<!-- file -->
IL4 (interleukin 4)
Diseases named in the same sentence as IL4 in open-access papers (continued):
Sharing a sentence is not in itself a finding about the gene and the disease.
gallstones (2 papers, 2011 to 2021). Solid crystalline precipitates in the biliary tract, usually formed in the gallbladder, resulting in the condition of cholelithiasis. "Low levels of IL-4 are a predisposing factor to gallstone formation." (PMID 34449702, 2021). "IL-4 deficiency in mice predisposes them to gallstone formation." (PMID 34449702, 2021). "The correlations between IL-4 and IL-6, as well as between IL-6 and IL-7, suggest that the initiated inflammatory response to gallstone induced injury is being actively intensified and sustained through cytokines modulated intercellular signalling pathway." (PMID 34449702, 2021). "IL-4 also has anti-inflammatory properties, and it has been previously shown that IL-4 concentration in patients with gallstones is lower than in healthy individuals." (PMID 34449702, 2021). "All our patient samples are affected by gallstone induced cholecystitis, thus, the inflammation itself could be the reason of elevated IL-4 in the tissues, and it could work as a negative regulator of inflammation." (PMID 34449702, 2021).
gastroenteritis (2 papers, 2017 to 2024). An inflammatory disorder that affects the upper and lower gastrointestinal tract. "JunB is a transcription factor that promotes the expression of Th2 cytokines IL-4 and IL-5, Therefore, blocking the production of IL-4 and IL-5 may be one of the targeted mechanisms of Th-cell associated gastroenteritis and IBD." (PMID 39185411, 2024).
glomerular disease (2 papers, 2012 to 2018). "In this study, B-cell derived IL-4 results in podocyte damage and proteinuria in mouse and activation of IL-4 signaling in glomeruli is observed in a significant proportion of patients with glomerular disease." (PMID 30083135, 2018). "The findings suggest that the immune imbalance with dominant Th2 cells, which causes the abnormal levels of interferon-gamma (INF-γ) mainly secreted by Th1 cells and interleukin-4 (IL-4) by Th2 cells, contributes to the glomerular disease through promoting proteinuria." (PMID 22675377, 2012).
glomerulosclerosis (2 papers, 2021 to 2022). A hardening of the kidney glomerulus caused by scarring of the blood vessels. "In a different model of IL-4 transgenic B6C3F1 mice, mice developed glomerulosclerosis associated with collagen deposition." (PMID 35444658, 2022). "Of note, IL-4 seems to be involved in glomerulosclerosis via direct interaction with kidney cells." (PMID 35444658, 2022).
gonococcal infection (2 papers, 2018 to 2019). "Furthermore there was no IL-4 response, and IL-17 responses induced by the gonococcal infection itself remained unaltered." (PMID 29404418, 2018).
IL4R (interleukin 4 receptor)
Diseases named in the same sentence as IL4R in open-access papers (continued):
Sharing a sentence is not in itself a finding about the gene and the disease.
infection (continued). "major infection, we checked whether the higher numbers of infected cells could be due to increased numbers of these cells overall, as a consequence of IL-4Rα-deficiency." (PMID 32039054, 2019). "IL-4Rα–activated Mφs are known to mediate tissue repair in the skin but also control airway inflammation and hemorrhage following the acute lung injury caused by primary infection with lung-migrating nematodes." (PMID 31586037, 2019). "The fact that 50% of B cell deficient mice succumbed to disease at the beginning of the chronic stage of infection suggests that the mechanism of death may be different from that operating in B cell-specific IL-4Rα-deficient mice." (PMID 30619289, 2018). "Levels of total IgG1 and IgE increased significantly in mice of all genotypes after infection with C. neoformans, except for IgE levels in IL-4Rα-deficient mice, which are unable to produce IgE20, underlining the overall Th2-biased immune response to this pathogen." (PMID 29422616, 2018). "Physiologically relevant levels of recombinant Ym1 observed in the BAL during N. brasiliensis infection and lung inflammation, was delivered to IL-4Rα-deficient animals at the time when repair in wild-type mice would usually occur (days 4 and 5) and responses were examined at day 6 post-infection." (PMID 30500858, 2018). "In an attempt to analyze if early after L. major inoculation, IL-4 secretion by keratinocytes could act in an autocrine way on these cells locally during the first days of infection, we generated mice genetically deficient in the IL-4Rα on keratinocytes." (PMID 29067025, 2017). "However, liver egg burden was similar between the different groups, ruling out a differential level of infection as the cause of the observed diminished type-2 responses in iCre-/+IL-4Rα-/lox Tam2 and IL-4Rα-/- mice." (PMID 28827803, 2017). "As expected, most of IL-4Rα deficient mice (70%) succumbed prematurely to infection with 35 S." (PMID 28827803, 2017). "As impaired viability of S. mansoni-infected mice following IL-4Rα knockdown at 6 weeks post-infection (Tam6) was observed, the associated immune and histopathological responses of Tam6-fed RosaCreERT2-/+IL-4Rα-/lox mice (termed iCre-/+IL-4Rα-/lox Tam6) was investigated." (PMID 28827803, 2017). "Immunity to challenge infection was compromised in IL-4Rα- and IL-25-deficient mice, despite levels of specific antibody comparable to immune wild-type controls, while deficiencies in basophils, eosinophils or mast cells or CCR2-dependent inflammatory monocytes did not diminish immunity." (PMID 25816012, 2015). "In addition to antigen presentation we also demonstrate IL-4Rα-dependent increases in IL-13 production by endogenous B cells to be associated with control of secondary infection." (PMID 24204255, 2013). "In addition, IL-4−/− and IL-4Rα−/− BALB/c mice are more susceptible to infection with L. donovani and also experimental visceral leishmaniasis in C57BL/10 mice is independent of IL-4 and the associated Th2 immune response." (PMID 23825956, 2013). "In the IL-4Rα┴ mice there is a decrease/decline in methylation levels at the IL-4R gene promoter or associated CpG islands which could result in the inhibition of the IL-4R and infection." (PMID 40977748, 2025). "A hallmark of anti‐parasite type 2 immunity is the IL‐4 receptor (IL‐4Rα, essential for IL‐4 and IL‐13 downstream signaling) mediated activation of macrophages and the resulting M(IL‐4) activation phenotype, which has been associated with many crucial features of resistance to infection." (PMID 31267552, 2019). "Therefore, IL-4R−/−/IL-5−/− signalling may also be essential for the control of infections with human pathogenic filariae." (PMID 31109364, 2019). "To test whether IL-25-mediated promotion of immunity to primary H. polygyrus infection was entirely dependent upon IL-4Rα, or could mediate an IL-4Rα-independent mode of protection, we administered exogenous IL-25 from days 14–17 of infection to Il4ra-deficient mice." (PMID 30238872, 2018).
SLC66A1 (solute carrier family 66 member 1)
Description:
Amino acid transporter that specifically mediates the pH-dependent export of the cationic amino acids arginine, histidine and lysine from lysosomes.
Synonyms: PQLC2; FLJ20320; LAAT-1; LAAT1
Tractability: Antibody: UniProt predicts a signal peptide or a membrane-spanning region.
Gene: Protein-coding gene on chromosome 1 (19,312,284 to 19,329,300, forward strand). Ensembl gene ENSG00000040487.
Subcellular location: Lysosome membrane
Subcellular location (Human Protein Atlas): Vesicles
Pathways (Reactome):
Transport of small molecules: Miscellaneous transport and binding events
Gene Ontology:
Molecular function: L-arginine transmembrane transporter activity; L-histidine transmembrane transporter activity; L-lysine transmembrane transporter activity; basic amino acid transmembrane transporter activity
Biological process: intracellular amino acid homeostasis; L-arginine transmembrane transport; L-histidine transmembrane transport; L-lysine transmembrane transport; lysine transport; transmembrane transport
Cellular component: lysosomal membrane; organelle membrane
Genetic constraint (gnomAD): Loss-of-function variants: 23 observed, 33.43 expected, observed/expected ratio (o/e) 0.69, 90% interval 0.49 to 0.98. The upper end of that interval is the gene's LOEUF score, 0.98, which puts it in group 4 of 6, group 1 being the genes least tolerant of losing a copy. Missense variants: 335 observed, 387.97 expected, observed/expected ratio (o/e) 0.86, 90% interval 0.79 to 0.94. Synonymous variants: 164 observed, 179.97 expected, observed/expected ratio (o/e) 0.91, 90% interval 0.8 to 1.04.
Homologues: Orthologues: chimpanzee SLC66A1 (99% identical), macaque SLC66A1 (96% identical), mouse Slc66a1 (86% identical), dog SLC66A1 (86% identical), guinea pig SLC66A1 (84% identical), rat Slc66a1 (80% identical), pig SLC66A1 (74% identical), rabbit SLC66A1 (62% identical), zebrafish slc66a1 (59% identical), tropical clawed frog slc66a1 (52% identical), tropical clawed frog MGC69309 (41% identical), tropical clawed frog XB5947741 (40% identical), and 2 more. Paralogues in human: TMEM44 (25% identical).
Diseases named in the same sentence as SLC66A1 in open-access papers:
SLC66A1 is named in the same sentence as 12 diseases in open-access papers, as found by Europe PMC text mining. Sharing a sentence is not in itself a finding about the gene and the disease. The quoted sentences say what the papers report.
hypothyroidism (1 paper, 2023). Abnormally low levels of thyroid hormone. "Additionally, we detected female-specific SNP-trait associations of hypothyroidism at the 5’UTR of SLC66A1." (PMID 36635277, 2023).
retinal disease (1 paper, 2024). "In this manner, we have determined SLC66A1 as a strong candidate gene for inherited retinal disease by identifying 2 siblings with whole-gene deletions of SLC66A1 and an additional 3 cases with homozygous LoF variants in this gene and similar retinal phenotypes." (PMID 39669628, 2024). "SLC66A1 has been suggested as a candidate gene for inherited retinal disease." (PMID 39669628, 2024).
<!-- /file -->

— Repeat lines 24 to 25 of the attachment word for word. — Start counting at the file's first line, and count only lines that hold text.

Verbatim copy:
Molecular function: L-arginine transmembrane transporter activity; L-histidine transmembrane transporter activity; L-lysine transmembrane transporter activity; basic amino acid transmembrane transporter activity
Biological process: intracellular amino acid homeostasis; L-arginine transmembrane transport; L-histidine transmembrane transport; L-lysine transmembrane transport; lysine transport; transmembrane transport